Thursday, March 21, 2013

Catholicism amongst animals

Recently, Craig Ferguson spoke on Catholicism amongst animals, and mentioned an interesting (and i thought obscure) quote from St. Paul on oxen. I have written about Craig before (click once, twice). 

The day Francis was elected pope, Craig asked Secretariat (two interns in a horse suit) whether he is Catholic. The horse nods yes. Craig then doubts this, "I don't think you can be an animal and a Catholic...Well, didn't St. Paul say that God has no love for oxen?" The next scene, Craig is seated and reads a bad version, "God is not concerned about the oxen, is He?" 

Why did that thought/quote come out of his memory? First he had to have been exposed to it. I have read the Epistles of Paul, but have not memorised them. I am surprised, continuously, on how many people take one odd isolated sentence out of the Bible, and the manner they run with it. Here Ferguson, it appears, is making an honest theological speculation; but he does so in a Protestant manner, it is not done in context and used almost as a 'proof  text'.

an aside: Saturday, a 'Jehovah's Witness' and his son came to my door, very polite, but very hard to send away. They constantly use proof texts against you. They must be trained as are salesman. If you mention something of your background, they come up with a proof text to attack you (your faith tradition u.s.w.). They are very determined, and do not take "No" as an answer. This prepared ambush, i recognise in other evangelicals (now these 'Witnesses' are not doctrinally Christian, but just like Mormons they are still Protestants) too. Often, there is a feigned civility and concern. They are intruding, they have not respect for the person they accost, they do not accept that their object of conversion does not need to be converted; what is paramount is the sale must be made. It is no surprise that such religion is common in a society that so glorifies economic promotion (and acquisition). It is not Christian charity they are consumed with. They are insistent that only they are Christians, and no one else. I would like to know how they deal with non-Christians, since they have contempt for Christians. It has only been a few years that i have had respect for more than a very few Protestants, and a goodly portion of that distance is because of such subterfuge, and attack that sort of programmed fervency produces. Still such disdain for proselytism i retain. But what is often called mainstream Protestantism, largely does not act with such obnoxious aggressiveness, and is now conducive to ecumenical brotherhood. end of aside

That oxen passage bothers some animal ethicists, and animal rights activists. They misunderstand the use of biblical rhetoric, and the lesson comparisons and allusions make. It is not that animals do not matter, they do, and they have value, but the value of your fellow man is greater still. Now, my reading is that it is a question to compare the concern of the downtrodden, showing the depth and broadcast scope of the Mosaic legislation. Yes, mere oxen are noted, and a concern for their sustenance [they mere cattle] while laboring for men; but then more so the laborer, the widow, and the stranger are to be considered since they are mentioned in the surrounding passages from Deuteronomy.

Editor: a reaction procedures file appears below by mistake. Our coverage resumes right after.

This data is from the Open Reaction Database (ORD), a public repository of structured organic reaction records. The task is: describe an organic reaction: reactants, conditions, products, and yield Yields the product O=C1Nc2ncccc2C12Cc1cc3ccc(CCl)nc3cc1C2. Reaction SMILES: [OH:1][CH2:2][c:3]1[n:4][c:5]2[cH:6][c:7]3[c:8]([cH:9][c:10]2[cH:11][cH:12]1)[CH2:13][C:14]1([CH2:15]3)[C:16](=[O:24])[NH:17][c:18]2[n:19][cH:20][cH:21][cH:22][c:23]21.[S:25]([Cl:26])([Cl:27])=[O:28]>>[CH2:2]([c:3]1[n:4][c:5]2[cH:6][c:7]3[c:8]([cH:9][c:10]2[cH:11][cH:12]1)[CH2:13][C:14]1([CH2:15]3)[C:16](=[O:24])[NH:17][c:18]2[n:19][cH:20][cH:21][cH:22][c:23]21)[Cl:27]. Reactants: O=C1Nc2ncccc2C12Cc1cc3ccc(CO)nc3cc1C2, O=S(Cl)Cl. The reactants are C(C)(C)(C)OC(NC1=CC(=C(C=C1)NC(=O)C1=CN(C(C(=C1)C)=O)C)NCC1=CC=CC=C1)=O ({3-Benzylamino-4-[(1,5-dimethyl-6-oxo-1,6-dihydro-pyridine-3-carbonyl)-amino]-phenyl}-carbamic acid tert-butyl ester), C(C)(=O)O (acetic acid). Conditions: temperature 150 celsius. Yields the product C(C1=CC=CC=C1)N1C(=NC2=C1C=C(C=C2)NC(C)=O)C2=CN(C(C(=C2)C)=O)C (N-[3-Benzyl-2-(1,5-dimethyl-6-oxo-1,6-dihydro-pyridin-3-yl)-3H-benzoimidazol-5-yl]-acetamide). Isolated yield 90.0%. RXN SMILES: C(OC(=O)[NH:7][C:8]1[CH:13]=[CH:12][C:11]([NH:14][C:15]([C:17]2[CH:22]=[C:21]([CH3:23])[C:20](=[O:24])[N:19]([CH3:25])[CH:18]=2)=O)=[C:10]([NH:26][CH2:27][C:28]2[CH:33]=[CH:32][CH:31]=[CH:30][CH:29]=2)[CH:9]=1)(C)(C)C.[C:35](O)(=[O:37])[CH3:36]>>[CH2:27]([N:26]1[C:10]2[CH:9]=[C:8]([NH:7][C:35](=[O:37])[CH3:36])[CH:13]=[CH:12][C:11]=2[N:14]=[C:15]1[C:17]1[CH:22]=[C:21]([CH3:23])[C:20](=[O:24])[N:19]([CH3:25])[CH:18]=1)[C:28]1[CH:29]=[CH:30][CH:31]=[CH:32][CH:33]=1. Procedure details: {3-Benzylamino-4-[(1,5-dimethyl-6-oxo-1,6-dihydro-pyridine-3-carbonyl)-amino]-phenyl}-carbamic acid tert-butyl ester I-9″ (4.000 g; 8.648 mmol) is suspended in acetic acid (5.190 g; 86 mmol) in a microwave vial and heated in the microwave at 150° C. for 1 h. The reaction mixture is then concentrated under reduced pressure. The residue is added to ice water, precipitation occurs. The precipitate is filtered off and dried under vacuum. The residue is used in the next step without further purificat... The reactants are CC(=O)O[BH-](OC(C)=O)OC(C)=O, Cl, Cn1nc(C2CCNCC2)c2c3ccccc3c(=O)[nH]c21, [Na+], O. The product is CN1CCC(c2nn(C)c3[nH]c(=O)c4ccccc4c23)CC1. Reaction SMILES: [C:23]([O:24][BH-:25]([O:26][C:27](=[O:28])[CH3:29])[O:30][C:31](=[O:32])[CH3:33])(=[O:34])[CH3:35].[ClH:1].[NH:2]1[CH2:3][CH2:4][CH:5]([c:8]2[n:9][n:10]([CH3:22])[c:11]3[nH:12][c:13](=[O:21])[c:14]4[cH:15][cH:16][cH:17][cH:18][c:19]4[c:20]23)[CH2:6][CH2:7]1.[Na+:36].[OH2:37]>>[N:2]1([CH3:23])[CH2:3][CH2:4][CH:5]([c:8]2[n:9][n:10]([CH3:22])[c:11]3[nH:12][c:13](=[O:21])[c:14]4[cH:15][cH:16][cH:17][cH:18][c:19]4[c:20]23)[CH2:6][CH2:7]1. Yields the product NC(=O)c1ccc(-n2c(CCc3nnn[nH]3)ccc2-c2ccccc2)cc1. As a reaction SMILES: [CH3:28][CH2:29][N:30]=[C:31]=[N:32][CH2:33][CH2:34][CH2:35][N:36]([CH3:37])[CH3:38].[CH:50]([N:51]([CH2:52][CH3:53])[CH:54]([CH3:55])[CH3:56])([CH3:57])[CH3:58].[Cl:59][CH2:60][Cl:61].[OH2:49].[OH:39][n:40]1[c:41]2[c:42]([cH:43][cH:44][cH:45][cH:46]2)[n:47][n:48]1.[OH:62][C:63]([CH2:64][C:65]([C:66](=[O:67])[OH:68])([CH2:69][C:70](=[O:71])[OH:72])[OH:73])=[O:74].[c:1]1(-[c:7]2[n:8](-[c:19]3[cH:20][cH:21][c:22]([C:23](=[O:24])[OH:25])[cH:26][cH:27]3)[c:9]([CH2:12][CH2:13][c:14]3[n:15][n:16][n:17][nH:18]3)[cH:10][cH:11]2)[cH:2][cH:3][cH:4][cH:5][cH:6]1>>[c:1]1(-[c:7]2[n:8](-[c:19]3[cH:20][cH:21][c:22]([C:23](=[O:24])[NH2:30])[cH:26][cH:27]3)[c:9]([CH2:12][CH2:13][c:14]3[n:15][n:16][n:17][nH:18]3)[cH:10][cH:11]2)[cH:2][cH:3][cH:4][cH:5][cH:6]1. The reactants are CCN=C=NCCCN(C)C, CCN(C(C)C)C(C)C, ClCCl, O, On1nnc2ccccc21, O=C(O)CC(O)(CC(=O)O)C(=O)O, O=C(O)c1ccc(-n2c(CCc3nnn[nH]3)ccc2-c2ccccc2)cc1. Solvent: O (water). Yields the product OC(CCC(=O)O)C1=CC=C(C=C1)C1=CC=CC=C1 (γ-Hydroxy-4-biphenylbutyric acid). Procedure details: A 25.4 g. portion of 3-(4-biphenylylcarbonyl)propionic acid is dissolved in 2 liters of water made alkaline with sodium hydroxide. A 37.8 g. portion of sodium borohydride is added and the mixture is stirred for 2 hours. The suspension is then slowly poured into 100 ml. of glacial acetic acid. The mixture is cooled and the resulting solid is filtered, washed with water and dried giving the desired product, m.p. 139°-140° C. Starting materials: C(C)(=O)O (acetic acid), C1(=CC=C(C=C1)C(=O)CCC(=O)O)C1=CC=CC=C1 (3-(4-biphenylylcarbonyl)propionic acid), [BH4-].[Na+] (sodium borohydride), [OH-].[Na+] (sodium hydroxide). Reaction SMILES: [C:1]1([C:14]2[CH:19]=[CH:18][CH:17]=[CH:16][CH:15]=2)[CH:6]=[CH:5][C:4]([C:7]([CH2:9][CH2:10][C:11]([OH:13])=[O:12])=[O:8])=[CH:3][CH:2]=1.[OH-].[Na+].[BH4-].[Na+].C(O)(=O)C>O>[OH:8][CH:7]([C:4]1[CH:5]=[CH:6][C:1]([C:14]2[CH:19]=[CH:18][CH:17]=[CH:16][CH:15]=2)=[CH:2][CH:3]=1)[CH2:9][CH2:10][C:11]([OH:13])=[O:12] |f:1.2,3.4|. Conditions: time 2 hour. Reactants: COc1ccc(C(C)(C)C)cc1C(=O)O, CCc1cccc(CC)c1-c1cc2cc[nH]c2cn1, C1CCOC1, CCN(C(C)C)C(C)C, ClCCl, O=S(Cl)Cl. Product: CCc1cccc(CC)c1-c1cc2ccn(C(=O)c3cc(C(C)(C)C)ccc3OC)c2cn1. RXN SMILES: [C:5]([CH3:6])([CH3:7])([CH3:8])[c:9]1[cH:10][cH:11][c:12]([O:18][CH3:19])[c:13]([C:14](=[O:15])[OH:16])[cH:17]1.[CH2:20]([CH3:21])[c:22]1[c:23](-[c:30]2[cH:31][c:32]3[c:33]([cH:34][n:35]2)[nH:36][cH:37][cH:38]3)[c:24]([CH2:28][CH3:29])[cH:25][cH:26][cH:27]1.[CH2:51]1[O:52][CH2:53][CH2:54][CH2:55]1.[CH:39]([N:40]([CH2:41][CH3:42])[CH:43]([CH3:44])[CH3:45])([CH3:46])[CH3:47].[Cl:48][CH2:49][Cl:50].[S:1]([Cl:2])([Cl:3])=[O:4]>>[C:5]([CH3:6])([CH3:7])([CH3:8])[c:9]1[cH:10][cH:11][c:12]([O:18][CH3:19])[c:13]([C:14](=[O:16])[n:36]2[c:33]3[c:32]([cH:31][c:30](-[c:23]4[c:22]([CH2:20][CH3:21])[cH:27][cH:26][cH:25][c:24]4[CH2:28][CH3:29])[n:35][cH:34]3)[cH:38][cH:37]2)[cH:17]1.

• For it is written in the law of Moses: Thou shalt not muzzle the mouth of the ox that treadeth out the corn. Doth God take care for oxen? — 1 Corinthians ix. 9.
  • Paul is quoting:  Thou shalt not muzzle the ox that treadeth out thy corn on the floor. — Deuteronomy xxv. 4.
  • He presumes his audience is familiar with other lines: Thou shalt not refuse the hire of the needy, and the poor, whether he be thy brother, or a stranger that dwelleth with thee in the land, and is within thy gates: 15 But thou shalt pay him the price of his labour the same day, before the going down of the sun, because he is poor, and with it maintaineth his life: lest he cry against thee to the Lord, and it be reputed to thee for a sin. — Deuteronomy xxiv.14.
  • This fits well when one knows Paul also wrote: For the scripture saith: Thou shalt not muzzle the ox that treadeth out the corn: and, The labourer is worthy of his reward. —  I Timothy v. 18. 
So, i believe Paul is not dismissive of animal concern in presenting God's desires, but rather to show that if God demands care for animals [and means it], He must demand care for all the people in dire and lesser straits also. Does not Jesus show the same sentiment?
  • Are not two sparrows sold for a farthing? and not one of them shall fall on the ground without your Father. But the very hairs of your head are all numbered. Fear not therefore: better are you than many sparrows. — Matthew x. 29-31
  • Behold the birds of the air, for they neither sow, nor do they reap, nor gather into barns: and your heavenly Father feedeth them. Are not you of much more value than they? — Matthew vi. 26.
  • Consider the ravens, for they sow not, neither do they reap, neither have they storehouse nor barn, and God feedeth them. How much are you more valuable than they? —  Luke xii. 24.  
Oxen were animals of agricultural wealth, sparrows were near nothing; yet oxen had rights, and God has his eye on the sparrow. And yes, Secretariat may be Catholic. In Steinbeck's, Tortilla Flat, the dogs certainly are. And the first Francis spoke to the birds.
Postscriptum 24 March 2013: i have mentioned Francis before, notice the illustrations:
Saint Francis and Sputnik (Спутник)
Blessing of the animals
Sadao Watanabe
Our Friend Francis  
Saint Francis of Assisi
 Otto Schubert. Francis & Wolf of Gubbio.
Dances with wolves?

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